President Andrew Jackson

Hero or Zero? Definite Zero.

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Tyrant, Obsessive Vetoer...

...and that's not all he is. Andrew Jackson has unfairly and violently forced Native Americans into reservations, overused his vetoing power, disregarded the Constitution, regularly practiced the spoils system, taken too much power, and ignored the right of the Judicial branch to review and declare laws unconstitutional. Sure, he got rid of the National Bank and there are far worse choices than Jackson, but the cons outweigh the pros with this one, and he definitely should have been impeached and removed.
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History and Story

Raised in a working-class household, Andrew Jackson worked his way to the top, unlike buy his way up like other, richer people do. Jackson became a war hero in the War of 1812 when he defeated the British at New Orleans. Andrew Jackson ran for President, but lost to John Quincy Adams in 1824 in a close election. He didn't give up, though, and ran again in 1828, winning this time with the common people wanting a President more like them. Years later, Jackson retired to his mansion with about 150 slaves.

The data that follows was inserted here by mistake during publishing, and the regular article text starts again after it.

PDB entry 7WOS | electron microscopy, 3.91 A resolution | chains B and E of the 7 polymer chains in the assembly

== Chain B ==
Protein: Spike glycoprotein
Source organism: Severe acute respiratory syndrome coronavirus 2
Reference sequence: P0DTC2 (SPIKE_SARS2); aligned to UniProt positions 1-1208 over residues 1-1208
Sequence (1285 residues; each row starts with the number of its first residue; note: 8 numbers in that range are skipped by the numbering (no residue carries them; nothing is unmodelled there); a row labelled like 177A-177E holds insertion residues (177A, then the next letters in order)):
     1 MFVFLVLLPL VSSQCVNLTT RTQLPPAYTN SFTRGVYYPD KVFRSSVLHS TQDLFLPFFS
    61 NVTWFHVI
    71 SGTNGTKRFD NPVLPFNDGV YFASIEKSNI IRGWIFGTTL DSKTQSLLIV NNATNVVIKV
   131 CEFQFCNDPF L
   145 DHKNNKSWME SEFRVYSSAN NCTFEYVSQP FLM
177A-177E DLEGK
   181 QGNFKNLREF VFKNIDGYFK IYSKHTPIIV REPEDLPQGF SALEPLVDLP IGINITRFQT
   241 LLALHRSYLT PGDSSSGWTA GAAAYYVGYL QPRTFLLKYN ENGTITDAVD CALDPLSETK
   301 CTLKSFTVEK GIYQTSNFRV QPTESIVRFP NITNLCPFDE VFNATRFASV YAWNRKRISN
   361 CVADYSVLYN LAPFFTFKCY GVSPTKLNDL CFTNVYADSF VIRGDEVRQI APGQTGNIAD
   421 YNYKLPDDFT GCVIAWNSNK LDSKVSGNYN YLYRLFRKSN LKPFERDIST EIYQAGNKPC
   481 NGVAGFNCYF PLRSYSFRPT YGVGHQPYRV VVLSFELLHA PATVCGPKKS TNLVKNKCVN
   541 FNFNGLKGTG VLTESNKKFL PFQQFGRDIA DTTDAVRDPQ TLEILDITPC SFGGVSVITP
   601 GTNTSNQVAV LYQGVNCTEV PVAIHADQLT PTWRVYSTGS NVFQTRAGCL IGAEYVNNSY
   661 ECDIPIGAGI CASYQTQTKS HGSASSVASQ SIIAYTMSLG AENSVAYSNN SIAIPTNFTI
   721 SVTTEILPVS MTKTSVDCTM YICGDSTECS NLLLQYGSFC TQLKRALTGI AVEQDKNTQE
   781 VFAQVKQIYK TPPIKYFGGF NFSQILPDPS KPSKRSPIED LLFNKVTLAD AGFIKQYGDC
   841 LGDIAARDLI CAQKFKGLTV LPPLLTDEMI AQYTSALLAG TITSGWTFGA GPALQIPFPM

Andrew Jackson: Good, Evil, and the Presidency
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Trail of Tears and Constitution

One of the most notorious events Jackson caused was the Trail of Tears, or the forced relocation of thousands of Native Americans. It was supposed to be a comfortable removal with good reasoning, but it caused the suffering and murder of thousands of Native Americans. The Trail of Tears also broke a treaty already made beforehand. The reasoning was only for money, power, increased population, and more land. Which is more important: money or human lives? Andrew Jackson was told to stop, but he continued on with the removal.

Andrew Jackson was also compared to a king, abusing his power, giving his friends and followers government positions, vetoing too much, and didn't consult Congress when needed. He used the power of the veto and not consulting Congress to assume control of the government, which is why he was known as "King Andrew" by the cartoonists and those who didn't like him. Andrew Jackson used the veto twelve times, an obvious abuse of the power, and more than the presidents before him.